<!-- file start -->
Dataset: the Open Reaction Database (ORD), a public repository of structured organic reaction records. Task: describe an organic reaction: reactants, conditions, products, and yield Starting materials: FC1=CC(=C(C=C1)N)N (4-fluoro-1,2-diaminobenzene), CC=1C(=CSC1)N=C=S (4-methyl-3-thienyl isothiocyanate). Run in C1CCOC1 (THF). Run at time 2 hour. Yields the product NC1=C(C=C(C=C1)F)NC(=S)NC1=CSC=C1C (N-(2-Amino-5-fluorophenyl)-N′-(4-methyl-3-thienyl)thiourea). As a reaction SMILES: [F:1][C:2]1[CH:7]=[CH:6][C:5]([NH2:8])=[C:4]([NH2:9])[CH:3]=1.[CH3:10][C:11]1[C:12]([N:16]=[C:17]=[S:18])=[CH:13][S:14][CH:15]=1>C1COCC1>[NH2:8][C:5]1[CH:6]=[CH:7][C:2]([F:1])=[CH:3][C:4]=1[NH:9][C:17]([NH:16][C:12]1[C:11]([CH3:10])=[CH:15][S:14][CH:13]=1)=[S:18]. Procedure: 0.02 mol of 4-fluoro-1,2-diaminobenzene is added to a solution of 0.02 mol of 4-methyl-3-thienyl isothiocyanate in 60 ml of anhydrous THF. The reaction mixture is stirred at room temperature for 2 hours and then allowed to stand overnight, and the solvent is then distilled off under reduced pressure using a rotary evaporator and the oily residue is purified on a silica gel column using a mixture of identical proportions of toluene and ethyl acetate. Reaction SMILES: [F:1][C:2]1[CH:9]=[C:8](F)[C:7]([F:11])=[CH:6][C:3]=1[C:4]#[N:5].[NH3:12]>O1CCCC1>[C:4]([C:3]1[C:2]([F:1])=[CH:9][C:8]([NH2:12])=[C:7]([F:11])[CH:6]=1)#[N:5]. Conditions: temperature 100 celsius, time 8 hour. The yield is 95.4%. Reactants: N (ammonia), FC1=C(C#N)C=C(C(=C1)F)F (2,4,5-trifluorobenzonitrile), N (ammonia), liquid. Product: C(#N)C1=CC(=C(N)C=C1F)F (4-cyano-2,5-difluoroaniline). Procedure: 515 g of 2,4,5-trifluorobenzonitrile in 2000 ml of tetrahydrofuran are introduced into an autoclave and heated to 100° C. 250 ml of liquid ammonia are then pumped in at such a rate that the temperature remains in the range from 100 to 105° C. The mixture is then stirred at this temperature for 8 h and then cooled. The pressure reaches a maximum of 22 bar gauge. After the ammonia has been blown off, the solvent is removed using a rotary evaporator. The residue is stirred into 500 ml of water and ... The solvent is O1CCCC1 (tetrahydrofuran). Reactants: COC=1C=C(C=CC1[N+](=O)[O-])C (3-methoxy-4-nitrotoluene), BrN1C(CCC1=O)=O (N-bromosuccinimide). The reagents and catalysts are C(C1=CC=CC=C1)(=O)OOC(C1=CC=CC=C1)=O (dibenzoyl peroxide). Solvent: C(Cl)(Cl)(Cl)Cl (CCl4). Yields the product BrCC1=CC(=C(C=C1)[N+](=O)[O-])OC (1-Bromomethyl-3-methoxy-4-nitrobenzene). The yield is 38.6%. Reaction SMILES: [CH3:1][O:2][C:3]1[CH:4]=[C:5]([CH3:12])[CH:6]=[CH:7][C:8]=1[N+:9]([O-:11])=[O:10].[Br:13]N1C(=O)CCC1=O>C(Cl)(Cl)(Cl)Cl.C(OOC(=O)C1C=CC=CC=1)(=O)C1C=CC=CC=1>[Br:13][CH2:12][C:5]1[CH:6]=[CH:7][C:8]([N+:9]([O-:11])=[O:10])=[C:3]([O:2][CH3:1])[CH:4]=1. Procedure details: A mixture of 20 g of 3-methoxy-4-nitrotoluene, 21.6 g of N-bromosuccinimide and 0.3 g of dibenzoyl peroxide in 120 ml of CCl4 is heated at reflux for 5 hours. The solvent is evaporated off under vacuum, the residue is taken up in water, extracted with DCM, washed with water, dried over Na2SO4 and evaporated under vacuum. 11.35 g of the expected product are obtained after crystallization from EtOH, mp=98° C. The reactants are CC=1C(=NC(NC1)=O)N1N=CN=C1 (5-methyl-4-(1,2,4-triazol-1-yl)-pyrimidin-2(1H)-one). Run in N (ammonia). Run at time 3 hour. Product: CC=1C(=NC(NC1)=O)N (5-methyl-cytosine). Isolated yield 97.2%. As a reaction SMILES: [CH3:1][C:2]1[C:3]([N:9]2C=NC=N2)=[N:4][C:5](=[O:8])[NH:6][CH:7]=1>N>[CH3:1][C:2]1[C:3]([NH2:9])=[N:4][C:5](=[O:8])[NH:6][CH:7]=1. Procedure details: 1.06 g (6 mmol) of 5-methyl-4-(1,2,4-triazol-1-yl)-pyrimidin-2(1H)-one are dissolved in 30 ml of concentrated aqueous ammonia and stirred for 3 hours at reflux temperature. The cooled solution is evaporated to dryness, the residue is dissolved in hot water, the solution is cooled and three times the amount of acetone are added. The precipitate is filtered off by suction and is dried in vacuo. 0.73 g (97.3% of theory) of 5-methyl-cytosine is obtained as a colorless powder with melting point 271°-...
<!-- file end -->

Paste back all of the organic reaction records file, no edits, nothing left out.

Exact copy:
Dataset: the Open Reaction Database (ORD), a public repository of structured organic reaction records. Task: describe an organic reaction: reactants, conditions, products, and yield Starting materials: FC1=CC(=C(C=C1)N)N (4-fluoro-1,2-diaminobenzene), CC=1C(=CSC1)N=C=S (4-methyl-3-thienyl isothiocyanate). Run in C1CCOC1 (THF). Run at time 2 hour. Yields the product NC1=C(C=C(C=C1)F)NC(=S)NC1=CSC=C1C (N-(2-Amino-5-fluorophenyl)-N′-(4-methyl-3-thienyl)thiourea). As a reaction SMILES: [F:1][C:2]1[CH:7]=[CH:6][C:5]([NH2:8])=[C:4]([NH2:9])[CH:3]=1.[CH3:10][C:11]1[C:12]([N:16]=[C:17]=[S:18])=[CH:13][S:14][CH:15]=1>C1COCC1>[NH2:8][C:5]1[CH:6]=[CH:7][C:2]([F:1])=[CH:3][C:4]=1[NH:9][C:17]([NH:16][C:12]1[C:11]([CH3:10])=[CH:15][S:14][CH:13]=1)=[S:18]. Procedure: 0.02 mol of 4-fluoro-1,2-diaminobenzene is added to a solution of 0.02 mol of 4-methyl-3-thienyl isothiocyanate in 60 ml of anhydrous THF. The reaction mixture is stirred at room temperature for 2 hours and then allowed to stand overnight, and the solvent is then distilled off under reduced pressure using a rotary evaporator and the oily residue is purified on a silica gel column using a mixture of identical proportions of toluene and ethyl acetate. Reaction SMILES: [F:1][C:2]1[CH:9]=[C:8](F)[C:7]([F:11])=[CH:6][C:3]=1[C:4]#[N:5].[NH3:12]>O1CCCC1>[C:4]([C:3]1[C:2]([F:1])=[CH:9][C:8]([NH2:12])=[C:7]([F:11])[CH:6]=1)#[N:5]. Conditions: temperature 100 celsius, time 8 hour. The yield is 95.4%. Reactants: N (ammonia), FC1=C(C#N)C=C(C(=C1)F)F (2,4,5-trifluorobenzonitrile), N (ammonia), liquid. Product: C(#N)C1=CC(=C(N)C=C1F)F (4-cyano-2,5-difluoroaniline). Procedure: 515 g of 2,4,5-trifluorobenzonitrile in 2000 ml of tetrahydrofuran are introduced into an autoclave and heated to 100° C. 250 ml of liquid ammonia are then pumped in at such a rate that the temperature remains in the range from 100 to 105° C. The mixture is then stirred at this temperature for 8 h and then cooled. The pressure reaches a maximum of 22 bar gauge. After the ammonia has been blown off, the solvent is removed using a rotary evaporator. The residue is stirred into 500 ml of water and ... The solvent is O1CCCC1 (tetrahydrofuran). Reactants: COC=1C=C(C=CC1[N+](=O)[O-])C (3-methoxy-4-nitrotoluene), BrN1C(CCC1=O)=O (N-bromosuccinimide). The reagents and catalysts are C(C1=CC=CC=C1)(=O)OOC(C1=CC=CC=C1)=O (dibenzoyl peroxide). Solvent: C(Cl)(Cl)(Cl)Cl (CCl4). Yields the product BrCC1=CC(=C(C=C1)[N+](=O)[O-])OC (1-Bromomethyl-3-methoxy-4-nitrobenzene). The yield is 38.6%. Reaction SMILES: [CH3:1][O:2][C:3]1[CH:4]=[C:5]([CH3:12])[CH:6]=[CH:7][C:8]=1[N+:9]([O-:11])=[O:10].[Br:13]N1C(=O)CCC1=O>C(Cl)(Cl)(Cl)Cl.C(OOC(=O)C1C=CC=CC=1)(=O)C1C=CC=CC=1>[Br:13][CH2:12][C:5]1[CH:6]=[CH:7][C:8]([N+:9]([O-:11])=[O:10])=[C:3]([O:2][CH3:1])[CH:4]=1. Procedure details: A mixture of 20 g of 3-methoxy-4-nitrotoluene, 21.6 g of N-bromosuccinimide and 0.3 g of dibenzoyl peroxide in 120 ml of CCl4 is heated at reflux for 5 hours. The solvent is evaporated off under vacuum, the residue is taken up in water, extracted with DCM, washed with water, dried over Na2SO4 and evaporated under vacuum. 11.35 g of the expected product are obtained after crystallization from EtOH, mp=98° C. The reactants are CC=1C(=NC(NC1)=O)N1N=CN=C1 (5-methyl-4-(1,2,4-triazol-1-yl)-pyrimidin-2(1H)-one). Run in N (ammonia). Run at time 3 hour. Product: CC=1C(=NC(NC1)=O)N (5-methyl-cytosine). Isolated yield 97.2%. As a reaction SMILES: [CH3:1][C:2]1[C:3]([N:9]2C=NC=N2)=[N:4][C:5](=[O:8])[NH:6][CH:7]=1>N>[CH3:1][C:2]1[C:3]([NH2:9])=[N:4][C:5](=[O:8])[NH:6][CH:7]=1. Procedure details: 1.06 g (6 mmol) of 5-methyl-4-(1,2,4-triazol-1-yl)-pyrimidin-2(1H)-one are dissolved in 30 ml of concentrated aqueous ammonia and stirred for 3 hours at reflux temperature. The cooled solution is evaporated to dryness, the residue is dissolved in hot water, the solution is cooled and three times the amount of acetone are added. The precipitate is filtered off by suction and is dried in vacuo. 0.73 g (97.3% of theory) of 5-methyl-cytosine is obtained as a colorless powder with melting point 271°-...